That’s an easy one. You only need to use a Neutral-Ground Bonding plug in the generator with the 30-amp outlet. That establishes the proper Neutral-Ground bond on the outlet feeding the RV. The other generator will go along for the ride and do whatever the Companion generator does. Be aware that the parallel kit for the Honda generators is non-polarized, which means you can connect them in or out of phase (Hot to Hot and Neutral to Neutral OR Hot to Neutral and Neutral to Hot) but that’s no big deal because the generator outputs are totally floating. But if you put a 3-light outlet tester in the non-bonded generator there’s a 50/50 chance it will read reversed polarity. Again, no big deal but don’t get worried if you test both generators with a 3-light tester and one seems reversed. I usually mark the parallel kit with some colored electrical tape once I determine proper polarity. But that’s just due to my own tendency to over-test everything I do.
And here’s a video I made about neutral/ground testing and bonding of a Honda EU3000iS generator. —Mike
From the Airstream Forum:
I just finished reading your book “RV Electrical Safety“. Does the aluminum structure of an Airstream create a Faraday cage? Does a Faraday cage require ferrous metal to generate magnetic field? —Cordially, Larry Determan
Yes, it should act like a Faraday cage. No, ferrous metal isn’t required. Anything conductive will work to generate a magnetic field. Consider that a loop of copper (which is non-ferrous) will generate a magnetic field if any current passes through the wire, and vice versa, of course.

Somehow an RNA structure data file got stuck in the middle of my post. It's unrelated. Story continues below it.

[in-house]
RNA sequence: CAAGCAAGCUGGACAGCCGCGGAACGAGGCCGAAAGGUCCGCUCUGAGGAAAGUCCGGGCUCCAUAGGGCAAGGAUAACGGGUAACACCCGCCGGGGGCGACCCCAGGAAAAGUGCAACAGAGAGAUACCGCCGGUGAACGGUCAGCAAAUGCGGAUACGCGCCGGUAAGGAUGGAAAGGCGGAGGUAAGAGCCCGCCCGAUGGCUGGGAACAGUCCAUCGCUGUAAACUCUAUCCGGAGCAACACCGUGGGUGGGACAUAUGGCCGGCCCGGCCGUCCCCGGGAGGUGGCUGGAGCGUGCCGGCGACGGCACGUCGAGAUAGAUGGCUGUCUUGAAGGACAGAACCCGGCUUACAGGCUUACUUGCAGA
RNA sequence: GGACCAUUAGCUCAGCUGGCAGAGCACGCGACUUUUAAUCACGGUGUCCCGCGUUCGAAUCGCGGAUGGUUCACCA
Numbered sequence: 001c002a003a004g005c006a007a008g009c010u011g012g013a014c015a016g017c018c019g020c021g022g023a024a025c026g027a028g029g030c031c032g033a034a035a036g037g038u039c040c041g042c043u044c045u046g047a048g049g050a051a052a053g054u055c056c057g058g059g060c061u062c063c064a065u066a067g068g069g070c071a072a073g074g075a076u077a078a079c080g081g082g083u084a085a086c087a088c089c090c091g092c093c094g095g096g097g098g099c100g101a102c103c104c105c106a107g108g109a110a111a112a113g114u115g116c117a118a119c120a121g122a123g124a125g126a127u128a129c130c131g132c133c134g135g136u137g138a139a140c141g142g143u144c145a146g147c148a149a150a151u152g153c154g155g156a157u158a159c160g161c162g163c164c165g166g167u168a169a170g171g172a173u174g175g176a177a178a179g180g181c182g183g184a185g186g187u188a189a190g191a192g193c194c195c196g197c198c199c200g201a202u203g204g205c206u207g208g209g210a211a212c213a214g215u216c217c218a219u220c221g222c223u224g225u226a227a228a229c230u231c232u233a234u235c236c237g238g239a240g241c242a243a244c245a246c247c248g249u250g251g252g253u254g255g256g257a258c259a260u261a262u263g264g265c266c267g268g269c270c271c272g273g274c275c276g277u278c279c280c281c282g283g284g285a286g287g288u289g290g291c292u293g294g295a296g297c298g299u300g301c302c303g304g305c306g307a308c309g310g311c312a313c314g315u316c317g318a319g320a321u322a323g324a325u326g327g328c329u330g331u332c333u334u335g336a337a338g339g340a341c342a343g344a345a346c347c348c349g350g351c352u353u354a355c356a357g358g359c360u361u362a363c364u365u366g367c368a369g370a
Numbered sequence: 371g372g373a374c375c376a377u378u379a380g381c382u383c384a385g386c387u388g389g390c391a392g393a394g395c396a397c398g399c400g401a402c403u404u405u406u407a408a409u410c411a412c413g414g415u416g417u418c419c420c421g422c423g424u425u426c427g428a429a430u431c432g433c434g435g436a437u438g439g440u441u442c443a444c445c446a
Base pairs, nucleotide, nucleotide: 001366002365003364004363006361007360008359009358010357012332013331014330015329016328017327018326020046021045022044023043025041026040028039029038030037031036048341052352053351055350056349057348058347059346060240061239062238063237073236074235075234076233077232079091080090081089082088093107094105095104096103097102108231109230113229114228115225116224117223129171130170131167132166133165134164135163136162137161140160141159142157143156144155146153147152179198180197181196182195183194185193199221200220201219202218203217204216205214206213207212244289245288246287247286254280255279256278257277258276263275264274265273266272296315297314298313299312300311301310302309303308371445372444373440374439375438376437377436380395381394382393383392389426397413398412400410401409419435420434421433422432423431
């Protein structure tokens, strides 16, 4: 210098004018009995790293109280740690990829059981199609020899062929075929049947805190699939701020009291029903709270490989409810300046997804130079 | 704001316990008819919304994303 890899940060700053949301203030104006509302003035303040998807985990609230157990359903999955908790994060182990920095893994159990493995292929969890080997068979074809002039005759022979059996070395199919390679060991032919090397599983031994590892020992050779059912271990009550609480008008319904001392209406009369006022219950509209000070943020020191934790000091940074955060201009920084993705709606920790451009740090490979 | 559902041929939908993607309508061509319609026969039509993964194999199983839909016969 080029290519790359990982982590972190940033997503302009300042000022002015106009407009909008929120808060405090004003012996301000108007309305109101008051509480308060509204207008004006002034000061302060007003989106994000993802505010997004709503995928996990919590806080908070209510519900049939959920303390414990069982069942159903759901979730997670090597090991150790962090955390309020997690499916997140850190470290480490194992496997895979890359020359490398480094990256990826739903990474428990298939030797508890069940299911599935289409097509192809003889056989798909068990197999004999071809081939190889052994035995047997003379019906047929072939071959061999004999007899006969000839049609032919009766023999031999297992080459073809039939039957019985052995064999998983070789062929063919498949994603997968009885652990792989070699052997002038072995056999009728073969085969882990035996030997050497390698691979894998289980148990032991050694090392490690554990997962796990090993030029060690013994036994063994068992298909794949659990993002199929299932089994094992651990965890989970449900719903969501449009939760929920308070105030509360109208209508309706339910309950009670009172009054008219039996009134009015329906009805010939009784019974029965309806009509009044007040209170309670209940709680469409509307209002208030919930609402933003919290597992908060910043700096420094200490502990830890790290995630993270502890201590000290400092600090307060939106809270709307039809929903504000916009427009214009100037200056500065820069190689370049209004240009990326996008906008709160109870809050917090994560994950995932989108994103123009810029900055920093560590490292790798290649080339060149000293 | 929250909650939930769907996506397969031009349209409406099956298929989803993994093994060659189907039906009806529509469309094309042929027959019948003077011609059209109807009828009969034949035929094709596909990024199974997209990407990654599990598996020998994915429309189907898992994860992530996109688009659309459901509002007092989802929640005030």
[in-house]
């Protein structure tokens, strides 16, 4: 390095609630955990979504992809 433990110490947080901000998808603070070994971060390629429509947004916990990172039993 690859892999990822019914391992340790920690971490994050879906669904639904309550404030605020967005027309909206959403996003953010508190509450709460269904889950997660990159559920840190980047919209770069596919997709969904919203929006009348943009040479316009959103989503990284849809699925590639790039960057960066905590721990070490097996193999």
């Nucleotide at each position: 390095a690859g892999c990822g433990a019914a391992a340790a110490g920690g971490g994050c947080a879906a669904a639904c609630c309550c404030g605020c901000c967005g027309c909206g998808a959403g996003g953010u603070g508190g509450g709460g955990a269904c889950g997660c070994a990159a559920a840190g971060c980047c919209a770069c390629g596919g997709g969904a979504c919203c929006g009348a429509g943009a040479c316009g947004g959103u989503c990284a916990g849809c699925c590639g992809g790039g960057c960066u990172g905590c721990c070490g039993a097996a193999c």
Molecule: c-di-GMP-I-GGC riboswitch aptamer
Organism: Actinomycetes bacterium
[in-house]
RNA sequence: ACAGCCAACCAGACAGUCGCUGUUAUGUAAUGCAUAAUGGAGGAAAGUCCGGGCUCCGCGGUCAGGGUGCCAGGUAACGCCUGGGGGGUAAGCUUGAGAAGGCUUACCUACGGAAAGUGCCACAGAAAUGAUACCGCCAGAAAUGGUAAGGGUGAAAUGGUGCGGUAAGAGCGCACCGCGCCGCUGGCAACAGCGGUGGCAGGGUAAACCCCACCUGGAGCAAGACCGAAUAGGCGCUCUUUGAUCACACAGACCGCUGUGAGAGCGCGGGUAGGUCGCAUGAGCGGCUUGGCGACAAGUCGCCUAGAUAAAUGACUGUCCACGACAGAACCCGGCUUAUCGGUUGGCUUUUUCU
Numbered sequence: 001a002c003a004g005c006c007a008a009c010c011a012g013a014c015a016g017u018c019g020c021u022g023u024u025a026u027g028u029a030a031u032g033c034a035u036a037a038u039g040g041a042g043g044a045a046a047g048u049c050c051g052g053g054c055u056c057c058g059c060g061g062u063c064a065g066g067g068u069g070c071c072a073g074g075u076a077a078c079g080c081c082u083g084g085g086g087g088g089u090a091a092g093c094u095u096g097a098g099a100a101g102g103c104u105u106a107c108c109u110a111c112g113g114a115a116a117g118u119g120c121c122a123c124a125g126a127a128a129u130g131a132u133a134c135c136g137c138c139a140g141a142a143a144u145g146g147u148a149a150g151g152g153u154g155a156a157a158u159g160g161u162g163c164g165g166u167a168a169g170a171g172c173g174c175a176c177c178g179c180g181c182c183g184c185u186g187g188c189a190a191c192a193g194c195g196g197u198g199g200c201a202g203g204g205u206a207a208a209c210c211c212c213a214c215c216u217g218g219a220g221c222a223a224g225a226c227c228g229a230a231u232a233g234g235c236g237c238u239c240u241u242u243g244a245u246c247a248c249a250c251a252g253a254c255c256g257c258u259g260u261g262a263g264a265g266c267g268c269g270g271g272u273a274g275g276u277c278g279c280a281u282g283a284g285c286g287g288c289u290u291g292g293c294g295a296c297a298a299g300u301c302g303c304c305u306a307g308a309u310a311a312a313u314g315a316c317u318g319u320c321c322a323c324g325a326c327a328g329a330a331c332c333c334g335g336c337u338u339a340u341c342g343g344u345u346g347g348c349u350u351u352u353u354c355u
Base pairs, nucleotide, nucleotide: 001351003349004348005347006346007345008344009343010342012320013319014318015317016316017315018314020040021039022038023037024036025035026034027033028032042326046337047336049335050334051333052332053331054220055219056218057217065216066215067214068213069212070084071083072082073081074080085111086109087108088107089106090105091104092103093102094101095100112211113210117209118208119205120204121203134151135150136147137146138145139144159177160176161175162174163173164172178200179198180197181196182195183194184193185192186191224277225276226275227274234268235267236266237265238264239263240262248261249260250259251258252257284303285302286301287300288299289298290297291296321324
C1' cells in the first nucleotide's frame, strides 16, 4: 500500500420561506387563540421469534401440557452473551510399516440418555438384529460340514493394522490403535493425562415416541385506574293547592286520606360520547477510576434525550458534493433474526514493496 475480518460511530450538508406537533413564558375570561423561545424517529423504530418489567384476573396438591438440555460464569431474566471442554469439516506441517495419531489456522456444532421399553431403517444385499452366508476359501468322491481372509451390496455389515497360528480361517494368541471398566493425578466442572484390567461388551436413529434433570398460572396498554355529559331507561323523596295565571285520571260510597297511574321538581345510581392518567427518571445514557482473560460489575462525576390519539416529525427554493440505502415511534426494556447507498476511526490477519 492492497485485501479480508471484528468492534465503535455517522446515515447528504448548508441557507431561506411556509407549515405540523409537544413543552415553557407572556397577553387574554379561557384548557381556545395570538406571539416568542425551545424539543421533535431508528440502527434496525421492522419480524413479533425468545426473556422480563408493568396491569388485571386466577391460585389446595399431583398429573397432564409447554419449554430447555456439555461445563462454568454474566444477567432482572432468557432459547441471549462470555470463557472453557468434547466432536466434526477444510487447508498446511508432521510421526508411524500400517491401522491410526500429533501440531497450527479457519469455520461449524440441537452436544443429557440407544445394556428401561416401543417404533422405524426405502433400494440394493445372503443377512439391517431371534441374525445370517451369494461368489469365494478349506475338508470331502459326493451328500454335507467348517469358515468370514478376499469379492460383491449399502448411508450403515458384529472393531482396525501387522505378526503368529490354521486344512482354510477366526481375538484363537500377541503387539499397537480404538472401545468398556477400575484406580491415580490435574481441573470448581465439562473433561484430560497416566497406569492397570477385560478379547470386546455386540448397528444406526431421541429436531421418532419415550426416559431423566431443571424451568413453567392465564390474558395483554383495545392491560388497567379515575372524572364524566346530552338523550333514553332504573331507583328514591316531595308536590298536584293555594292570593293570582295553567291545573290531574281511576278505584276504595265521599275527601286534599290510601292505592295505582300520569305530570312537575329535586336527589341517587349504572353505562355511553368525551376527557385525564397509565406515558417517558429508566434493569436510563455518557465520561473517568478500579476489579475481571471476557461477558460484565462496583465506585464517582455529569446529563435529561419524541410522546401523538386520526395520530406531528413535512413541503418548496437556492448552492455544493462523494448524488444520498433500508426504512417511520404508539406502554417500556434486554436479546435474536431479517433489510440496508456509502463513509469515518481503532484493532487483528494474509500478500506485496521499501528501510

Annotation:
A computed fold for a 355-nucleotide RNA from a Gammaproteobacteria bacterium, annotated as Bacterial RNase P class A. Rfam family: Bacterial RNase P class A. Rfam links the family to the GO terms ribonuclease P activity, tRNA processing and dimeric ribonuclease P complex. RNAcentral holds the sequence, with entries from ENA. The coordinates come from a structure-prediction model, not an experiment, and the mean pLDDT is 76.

For those of you who don’t know, a Faraday cage is simply a metallic box that forces an electric current (like a lightning strike) to flow around the outside of itself, and prevents that current from getting inside of the box. The most common example is your car, which will protect its occupants from a lightning strike by bending the lightning around the outside of the car. And no, this doesn’t have anything to do with the rubber tires on the car, and no it doesn’t work with a convertible. —Mike
Email me at mike (at) noshockzone.org with your questions.
The best book on RV electricity, hands down!
Mike Sokol is America’s leading expert on RV electricity. He’s taken his 40+ years of experience to write this book about RV electricity that nearly anyone can understand. Covers the basics of Voltage, Amperage, Wattage and Grounding, with additional chapters on RV Hot-Skin testing, GFCI operation, portable generator hookups and troubleshooting RV electrical systems. This should be essential reading for all RVers. Learn more or order
Editor: Mike Sokol. RVtravel.com publisher: Chuck Woodbury. Managing editor: Diane McGovern.
Everything in this newsletter is true to the best of our knowledge. But we may occasionally get something wrong. So always double check with your own technician, electrician or other professional first before undertaking projects that could involve danger if not done properly. Tips and/or comments in this newsletter are those of the authors and may not reflect the views of RVtravel.com..
Mail us at 9792 Edmonds Way, #265, Edmonds, WA 98020.
This website utilizes some advertising services. Sometimes we are paid if you click one of those links and purchase a product or service. Regardless of this potential revenue, unless stated otherwise, we only recommend products or services we believe provide value to our readers. Amazon and the Amazon logo are trademarks of Amazon.com, Inc. RVtravel.com is a participant in the Amazon Services LLC Associates Program, an affiliate advertising program designed to provide a means for sites to earn advertising fees by advertising and linking to Amazon.com.
This newsletter is copyright 2018 by RVtravel.com.